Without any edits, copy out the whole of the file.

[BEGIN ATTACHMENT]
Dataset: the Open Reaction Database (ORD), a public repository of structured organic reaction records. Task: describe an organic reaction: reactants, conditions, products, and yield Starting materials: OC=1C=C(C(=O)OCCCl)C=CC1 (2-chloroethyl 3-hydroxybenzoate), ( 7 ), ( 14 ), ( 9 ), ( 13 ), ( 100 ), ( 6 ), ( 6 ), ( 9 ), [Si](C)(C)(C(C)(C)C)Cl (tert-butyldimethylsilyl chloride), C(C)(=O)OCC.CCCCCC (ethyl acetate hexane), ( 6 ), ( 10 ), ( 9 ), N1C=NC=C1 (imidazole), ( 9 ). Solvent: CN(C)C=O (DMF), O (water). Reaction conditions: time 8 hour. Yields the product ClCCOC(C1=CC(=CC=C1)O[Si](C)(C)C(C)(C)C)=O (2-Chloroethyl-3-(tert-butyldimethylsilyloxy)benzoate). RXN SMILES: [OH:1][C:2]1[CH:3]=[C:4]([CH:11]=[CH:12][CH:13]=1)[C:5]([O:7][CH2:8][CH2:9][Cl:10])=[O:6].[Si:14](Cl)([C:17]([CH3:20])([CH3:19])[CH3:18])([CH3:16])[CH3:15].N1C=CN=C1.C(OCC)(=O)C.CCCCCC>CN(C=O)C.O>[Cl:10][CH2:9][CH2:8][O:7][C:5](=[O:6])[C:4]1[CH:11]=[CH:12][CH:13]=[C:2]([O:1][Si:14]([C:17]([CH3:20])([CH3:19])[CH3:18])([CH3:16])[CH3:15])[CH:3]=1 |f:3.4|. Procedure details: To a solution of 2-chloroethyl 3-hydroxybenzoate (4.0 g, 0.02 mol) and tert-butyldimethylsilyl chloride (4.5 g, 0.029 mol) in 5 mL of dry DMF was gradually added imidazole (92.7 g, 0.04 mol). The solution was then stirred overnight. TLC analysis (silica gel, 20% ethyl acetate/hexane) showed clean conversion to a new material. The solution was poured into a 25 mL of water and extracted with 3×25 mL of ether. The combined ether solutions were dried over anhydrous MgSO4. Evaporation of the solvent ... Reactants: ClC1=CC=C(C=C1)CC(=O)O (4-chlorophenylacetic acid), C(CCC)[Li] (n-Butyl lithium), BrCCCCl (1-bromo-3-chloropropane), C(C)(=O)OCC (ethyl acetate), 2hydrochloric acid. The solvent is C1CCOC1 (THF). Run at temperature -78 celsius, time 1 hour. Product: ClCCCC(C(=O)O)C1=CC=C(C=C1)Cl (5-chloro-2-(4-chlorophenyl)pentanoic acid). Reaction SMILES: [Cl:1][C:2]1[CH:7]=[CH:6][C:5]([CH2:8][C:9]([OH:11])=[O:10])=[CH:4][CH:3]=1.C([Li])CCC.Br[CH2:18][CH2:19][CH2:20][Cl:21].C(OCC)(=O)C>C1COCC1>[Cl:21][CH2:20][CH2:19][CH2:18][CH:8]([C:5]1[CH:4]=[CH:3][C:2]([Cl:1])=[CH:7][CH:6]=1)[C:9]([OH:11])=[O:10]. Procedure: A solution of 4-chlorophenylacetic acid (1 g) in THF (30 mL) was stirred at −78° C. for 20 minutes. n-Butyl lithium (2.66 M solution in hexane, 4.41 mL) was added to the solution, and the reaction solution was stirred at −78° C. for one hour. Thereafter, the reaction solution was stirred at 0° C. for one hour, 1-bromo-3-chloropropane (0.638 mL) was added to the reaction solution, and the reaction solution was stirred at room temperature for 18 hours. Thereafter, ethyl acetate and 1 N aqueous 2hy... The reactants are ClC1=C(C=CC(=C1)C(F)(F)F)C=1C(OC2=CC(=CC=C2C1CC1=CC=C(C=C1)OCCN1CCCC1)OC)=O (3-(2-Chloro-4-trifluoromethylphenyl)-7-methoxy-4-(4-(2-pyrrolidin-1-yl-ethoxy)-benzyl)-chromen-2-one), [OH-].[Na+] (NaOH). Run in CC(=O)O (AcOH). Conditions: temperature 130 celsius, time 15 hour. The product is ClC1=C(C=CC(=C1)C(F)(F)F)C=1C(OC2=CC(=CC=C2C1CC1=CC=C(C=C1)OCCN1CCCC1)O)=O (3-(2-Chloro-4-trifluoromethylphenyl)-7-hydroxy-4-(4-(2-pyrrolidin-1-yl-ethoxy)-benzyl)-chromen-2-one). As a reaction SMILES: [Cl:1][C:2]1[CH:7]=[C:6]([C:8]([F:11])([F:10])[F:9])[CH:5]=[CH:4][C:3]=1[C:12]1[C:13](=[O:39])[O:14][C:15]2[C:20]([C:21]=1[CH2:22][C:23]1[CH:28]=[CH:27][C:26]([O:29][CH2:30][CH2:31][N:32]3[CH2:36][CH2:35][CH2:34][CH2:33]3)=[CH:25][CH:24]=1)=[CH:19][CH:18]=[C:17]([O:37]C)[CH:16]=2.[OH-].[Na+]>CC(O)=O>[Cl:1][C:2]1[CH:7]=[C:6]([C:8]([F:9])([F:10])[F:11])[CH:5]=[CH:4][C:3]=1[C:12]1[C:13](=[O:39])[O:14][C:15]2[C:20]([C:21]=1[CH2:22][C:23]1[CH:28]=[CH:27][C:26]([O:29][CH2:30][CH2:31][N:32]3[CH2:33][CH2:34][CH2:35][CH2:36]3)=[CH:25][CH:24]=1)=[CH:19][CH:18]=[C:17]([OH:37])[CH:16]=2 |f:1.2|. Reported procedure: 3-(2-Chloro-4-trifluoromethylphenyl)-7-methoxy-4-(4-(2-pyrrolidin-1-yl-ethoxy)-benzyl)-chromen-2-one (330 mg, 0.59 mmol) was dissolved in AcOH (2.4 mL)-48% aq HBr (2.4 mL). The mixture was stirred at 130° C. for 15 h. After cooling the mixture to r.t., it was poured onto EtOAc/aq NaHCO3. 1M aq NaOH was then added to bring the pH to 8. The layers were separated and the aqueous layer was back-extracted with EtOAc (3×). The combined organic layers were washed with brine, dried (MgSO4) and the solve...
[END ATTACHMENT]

Dataset: the Open Reaction Database (ORD), a public repository of structured organic reaction records. Task: describe an organic reaction: reactants, conditions, products, and yield Starting materials: OC=1C=C(C(=O)OCCCl)C=CC1 (2-chloroethyl 3-hydroxybenzoate), ( 7 ), ( 14 ), ( 9 ), ( 13 ), ( 100 ), ( 6 ), ( 6 ), ( 9 ), [Si](C)(C)(C(C)(C)C)Cl (tert-butyldimethylsilyl chloride), C(C)(=O)OCC.CCCCCC (ethyl acetate hexane), ( 6 ), ( 10 ), ( 9 ), N1C=NC=C1 (imidazole), ( 9 ). Solvent: CN(C)C=O (DMF), O (water). Reaction conditions: time 8 hour. Yields the product ClCCOC(C1=CC(=CC=C1)O[Si](C)(C)C(C)(C)C)=O (2-Chloroethyl-3-(tert-butyldimethylsilyloxy)benzoate). RXN SMILES: [OH:1][C:2]1[CH:3]=[C:4]([CH:11]=[CH:12][CH:13]=1)[C:5]([O:7][CH2:8][CH2:9][Cl:10])=[O:6].[Si:14](Cl)([C:17]([CH3:20])([CH3:19])[CH3:18])([CH3:16])[CH3:15].N1C=CN=C1.C(OCC)(=O)C.CCCCCC>CN(C=O)C.O>[Cl:10][CH2:9][CH2:8][O:7][C:5](=[O:6])[C:4]1[CH:11]=[CH:12][CH:13]=[C:2]([O:1][Si:14]([C:17]([CH3:20])([CH3:19])[CH3:18])([CH3:16])[CH3:15])[CH:3]=1 |f:3.4|. Procedure details: To a solution of 2-chloroethyl 3-hydroxybenzoate (4.0 g, 0.02 mol) and tert-butyldimethylsilyl chloride (4.5 g, 0.029 mol) in 5 mL of dry DMF was gradually added imidazole (92.7 g, 0.04 mol). The solution was then stirred overnight. TLC analysis (silica gel, 20% ethyl acetate/hexane) showed clean conversion to a new material. The solution was poured into a 25 mL of water and extracted with 3×25 mL of ether. The combined ether solutions were dried over anhydrous MgSO4. Evaporation of the solvent ... Reactants: ClC1=CC=C(C=C1)CC(=O)O (4-chlorophenylacetic acid), C(CCC)[Li] (n-Butyl lithium), BrCCCCl (1-bromo-3-chloropropane), C(C)(=O)OCC (ethyl acetate), 2hydrochloric acid. The solvent is C1CCOC1 (THF). Run at temperature -78 celsius, time 1 hour. Product: ClCCCC(C(=O)O)C1=CC=C(C=C1)Cl (5-chloro-2-(4-chlorophenyl)pentanoic acid). Reaction SMILES: [Cl:1][C:2]1[CH:7]=[CH:6][C:5]([CH2:8][C:9]([OH:11])=[O:10])=[CH:4][CH:3]=1.C([Li])CCC.Br[CH2:18][CH2:19][CH2:20][Cl:21].C(OCC)(=O)C>C1COCC1>[Cl:21][CH2:20][CH2:19][CH2:18][CH:8]([C:5]1[CH:4]=[CH:3][C:2]([Cl:1])=[CH:7][CH:6]=1)[C:9]([OH:11])=[O:10]. Procedure: A solution of 4-chlorophenylacetic acid (1 g) in THF (30 mL) was stirred at −78° C. for 20 minutes. n-Butyl lithium (2.66 M solution in hexane, 4.41 mL) was added to the solution, and the reaction solution was stirred at −78° C. for one hour. Thereafter, the reaction solution was stirred at 0° C. for one hour, 1-bromo-3-chloropropane (0.638 mL) was added to the reaction solution, and the reaction solution was stirred at room temperature for 18 hours. Thereafter, ethyl acetate and 1 N aqueous 2hy... The reactants are ClC1=C(C=CC(=C1)C(F)(F)F)C=1C(OC2=CC(=CC=C2C1CC1=CC=C(C=C1)OCCN1CCCC1)OC)=O (3-(2-Chloro-4-trifluoromethylphenyl)-7-methoxy-4-(4-(2-pyrrolidin-1-yl-ethoxy)-benzyl)-chromen-2-one), [OH-].[Na+] (NaOH). Run in CC(=O)O (AcOH). Conditions: temperature 130 celsius, time 15 hour. The product is ClC1=C(C=CC(=C1)C(F)(F)F)C=1C(OC2=CC(=CC=C2C1CC1=CC=C(C=C1)OCCN1CCCC1)O)=O (3-(2-Chloro-4-trifluoromethylphenyl)-7-hydroxy-4-(4-(2-pyrrolidin-1-yl-ethoxy)-benzyl)-chromen-2-one). As a reaction SMILES: [Cl:1][C:2]1[CH:7]=[C:6]([C:8]([F:11])([F:10])[F:9])[CH:5]=[CH:4][C:3]=1[C:12]1[C:13](=[O:39])[O:14][C:15]2[C:20]([C:21]=1[CH2:22][C:23]1[CH:28]=[CH:27][C:26]([O:29][CH2:30][CH2:31][N:32]3[CH2:36][CH2:35][CH2:34][CH2:33]3)=[CH:25][CH:24]=1)=[CH:19][CH:18]=[C:17]([O:37]C)[CH:16]=2.[OH-].[Na+]>CC(O)=O>[Cl:1][C:2]1[CH:7]=[C:6]([C:8]([F:9])([F:10])[F:11])[CH:5]=[CH:4][C:3]=1[C:12]1[C:13](=[O:39])[O:14][C:15]2[C:20]([C:21]=1[CH2:22][C:23]1[CH:28]=[CH:27][C:26]([O:29][CH2:30][CH2:31][N:32]3[CH2:33][CH2:34][CH2:35][CH2:36]3)=[CH:25][CH:24]=1)=[CH:19][CH:18]=[C:17]([OH:37])[CH:16]=2 |f:1.2|. Reported procedure: 3-(2-Chloro-4-trifluoromethylphenyl)-7-methoxy-4-(4-(2-pyrrolidin-1-yl-ethoxy)-benzyl)-chromen-2-one (330 mg, 0.59 mmol) was dissolved in AcOH (2.4 mL)-48% aq HBr (2.4 mL). The mixture was stirred at 130° C. for 15 h. After cooling the mixture to r.t., it was poured onto EtOAc/aq NaHCO3. 1M aq NaOH was then added to bring the pH to 8. The layers were separated and the aqueous layer was back-extracted with EtOAc (3×). The combined organic layers were washed with brine, dried (MgSO4) and the solve...